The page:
A recent amendment to the Scheduled Castes and Tribes (Prevention of Atrocities) Act, 1989 (SCST Act) should not be overlooked.
Better late than never…the Supreme Court judges apologized to the LGBTQ community for the delay while partially de-criminalizing section 377.
In a highly diverse and secular country like India, employees of different gender, caste, and religions all work together. Things can get tricky for HR managers. Recently, a leading technology company terminated its Chief Diversity Officer basis their investigation that she discriminated against and harassed a former employee for his ‘sexual orientation. A couple of months earlier, a Canadian-based technology company faced a huge reputational risk when its employee in Pune claimed that he was discriminated against based on his religion. Most global organization adopt a zero-tolerance mindset.
While the corporate sector is still studying the impact of section 377 judgment at the workplace, a recent amendment to the Atrocities Act, 1989 should not be overlooked.
The SCST Act is considered as a social justice oriented legislation, enacted to prevent atrocities and other forms of derogatory behavior towards members of the Scheduled Castes and Scheduled Tribes. One of the unique features of this law is that the accused person cannot file an application for anticipatory bail.
Supreme Court’s Decision
In March 2018, the Supreme Court delivered a landmark decision (Subhash Kashinath Mahajan v. The State of Maharashtra AIR2018SC1498) diluting the rigor of certain provisions of the SCST Act. It was held that actions taken against ‘public servants’ on the basis of allegations under the SCST Act can only be taken with the prior written permission of that public servant’s appointing authority. Further, in the case of private citizens accused of offenses under the SCST Act, arrest can only be made with the approval of the Senior Superintendent of Police. The court also allowed for anticipatory bail, even though the SCST Act prohibited it.
In this backdrop, the Scheduled Castes and Scheduled Tribes (Prevention of Atrocities) Amendment Act 2018 inter alia negates the guidelines issued by the Supreme Court and restores the status quo ante of the SCST Act. In effect, it restores the bar on anticipatory bail and provides that no preliminary inquiry is required before registration of a First Information Report (FIR) against any person for an offense. Further, the investigating officer shall not require any approval for arrest.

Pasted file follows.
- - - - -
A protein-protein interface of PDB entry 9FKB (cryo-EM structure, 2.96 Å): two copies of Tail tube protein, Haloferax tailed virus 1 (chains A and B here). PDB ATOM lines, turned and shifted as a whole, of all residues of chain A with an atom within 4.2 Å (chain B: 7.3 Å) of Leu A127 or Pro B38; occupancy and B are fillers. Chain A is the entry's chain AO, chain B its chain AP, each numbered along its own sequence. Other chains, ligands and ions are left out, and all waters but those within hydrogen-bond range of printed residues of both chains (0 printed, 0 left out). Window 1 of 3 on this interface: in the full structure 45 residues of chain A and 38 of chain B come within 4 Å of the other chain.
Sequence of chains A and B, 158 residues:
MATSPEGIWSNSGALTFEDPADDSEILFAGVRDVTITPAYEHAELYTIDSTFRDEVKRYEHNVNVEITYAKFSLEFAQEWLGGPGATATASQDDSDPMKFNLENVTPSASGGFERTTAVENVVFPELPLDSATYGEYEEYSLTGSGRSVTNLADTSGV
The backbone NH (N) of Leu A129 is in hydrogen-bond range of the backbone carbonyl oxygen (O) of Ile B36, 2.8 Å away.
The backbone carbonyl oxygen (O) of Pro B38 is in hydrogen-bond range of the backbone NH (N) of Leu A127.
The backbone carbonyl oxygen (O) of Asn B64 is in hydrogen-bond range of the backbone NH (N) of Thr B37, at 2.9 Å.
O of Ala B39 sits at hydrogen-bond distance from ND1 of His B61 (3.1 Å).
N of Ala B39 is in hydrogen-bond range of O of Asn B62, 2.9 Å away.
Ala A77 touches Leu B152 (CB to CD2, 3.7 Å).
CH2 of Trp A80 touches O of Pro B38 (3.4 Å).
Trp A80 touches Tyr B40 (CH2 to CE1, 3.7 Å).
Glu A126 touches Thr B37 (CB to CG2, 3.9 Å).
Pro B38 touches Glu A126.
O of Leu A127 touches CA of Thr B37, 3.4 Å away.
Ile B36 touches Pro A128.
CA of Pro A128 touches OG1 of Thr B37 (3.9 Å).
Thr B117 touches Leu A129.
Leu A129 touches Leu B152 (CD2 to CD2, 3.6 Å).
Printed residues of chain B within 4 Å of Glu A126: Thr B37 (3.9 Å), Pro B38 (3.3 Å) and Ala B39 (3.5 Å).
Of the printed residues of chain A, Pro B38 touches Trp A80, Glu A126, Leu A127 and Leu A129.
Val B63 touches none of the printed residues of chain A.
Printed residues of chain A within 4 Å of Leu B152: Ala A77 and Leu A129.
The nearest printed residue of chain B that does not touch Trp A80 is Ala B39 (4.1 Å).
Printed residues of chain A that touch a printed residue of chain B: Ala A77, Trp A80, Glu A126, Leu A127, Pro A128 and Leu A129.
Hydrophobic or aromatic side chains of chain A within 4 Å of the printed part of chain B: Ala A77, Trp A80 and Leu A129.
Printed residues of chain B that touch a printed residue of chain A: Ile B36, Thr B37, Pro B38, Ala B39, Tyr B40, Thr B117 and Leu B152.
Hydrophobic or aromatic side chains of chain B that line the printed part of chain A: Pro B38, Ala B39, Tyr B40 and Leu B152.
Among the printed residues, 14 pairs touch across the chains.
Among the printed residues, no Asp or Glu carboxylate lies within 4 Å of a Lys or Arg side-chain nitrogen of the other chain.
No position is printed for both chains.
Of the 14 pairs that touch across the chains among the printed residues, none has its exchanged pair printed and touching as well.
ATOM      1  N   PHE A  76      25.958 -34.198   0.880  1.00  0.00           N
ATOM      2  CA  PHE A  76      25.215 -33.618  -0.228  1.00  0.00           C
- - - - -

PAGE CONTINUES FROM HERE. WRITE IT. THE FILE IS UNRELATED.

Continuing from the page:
Ask, But At Your Own Risk
Research shows that it is a common practice in India for recruiters to ask candidates personal questions during interviews. For example, hiring managers and recruiters often ask extensive information about a candidate’s family, background, caste, parents’ occupation, etc., which as such may not be necessary for the hiring decision. Once such information is collected, they cannot claim ignorance.
In the US, Title II of the Civil Rights Act, 1964 prohibits discrimination on certain grounds. As a result, employers implement equal employment opportunity policies and prohibit discrimination based on an individual’s race, color, religious creed, sex, age, nationality, ancestry, disability, marital status, medical condition, genetic characteristics (or those of a family member), political affiliation, etc.
Similarly, the Equality Act, 2010 of UK prohibits discrimination and mandates equal treatment in matters of employment as well as private and public services irrespective of age, race, religion, sex or disability.
The amendment could lead to significant risks for employers in India. By asking certain personal or sensitive questions either during the interview or in the application form, hiring managers may just be increasing the organization’s exposure to possible allegations.
The SCST Act enumerates certain offenses including inter alia “words either written or spoken or by signs or by visible representation or otherwise which promotes or attempts to promote feelings of enmity, hatred or ill-will against SC-ST members”. Offenses under these provisions are largely based on the subjective perception of the individual complainant as opposed to offenses under the Indian Penal Code, 1860 (IPC) where offenses are perceived from the standpoint of an ordinary reasonable person. The fairly wide scope of the provision seen in the context of subjective perception of the commission of an offense may lead to scenarios where candidates who are rejected or even disciplined, perceive otherwise non-threatening acts, as offenses within the SCST Act.
An offense under the SCST Act is punishable with imprisonment which may extend from 6 months to 5 years, besides a monetary fine. The complainant has the burden of proving that the accused was aware that he/she belonged to a protected community.
Offenses under the IPC impose a higher threshold on the complainant for discharging the burden of proof such as “beyond a reasonable doubt”. In contrast, the SCST Act prescribes a relatively low threshold for the complainant to discharge the burden of proof - he needs to prove that the accused had knowledge of his caste status.
While criminal liability under the SCST Act is on the accused individual, organizations may also face serious reputational risks, like the example mentioned before.
Ask What You Can Do For Your Company!
Hiring managers and employers should avoid caste based questions and discussions while interviewing candidates or while communicating with employees. This protocol should also apply while conducting background checks. Suggestive questions such as parents’ occupation, which can possibly relate to the caste of an individual, should be consciously avoided. Incorporating caste based anti-discrimination clauses in the Employee Handbook and conducting sensitization programs at the workplace, may also serve as an added layer of protection.
As it is said, ignorance is bliss!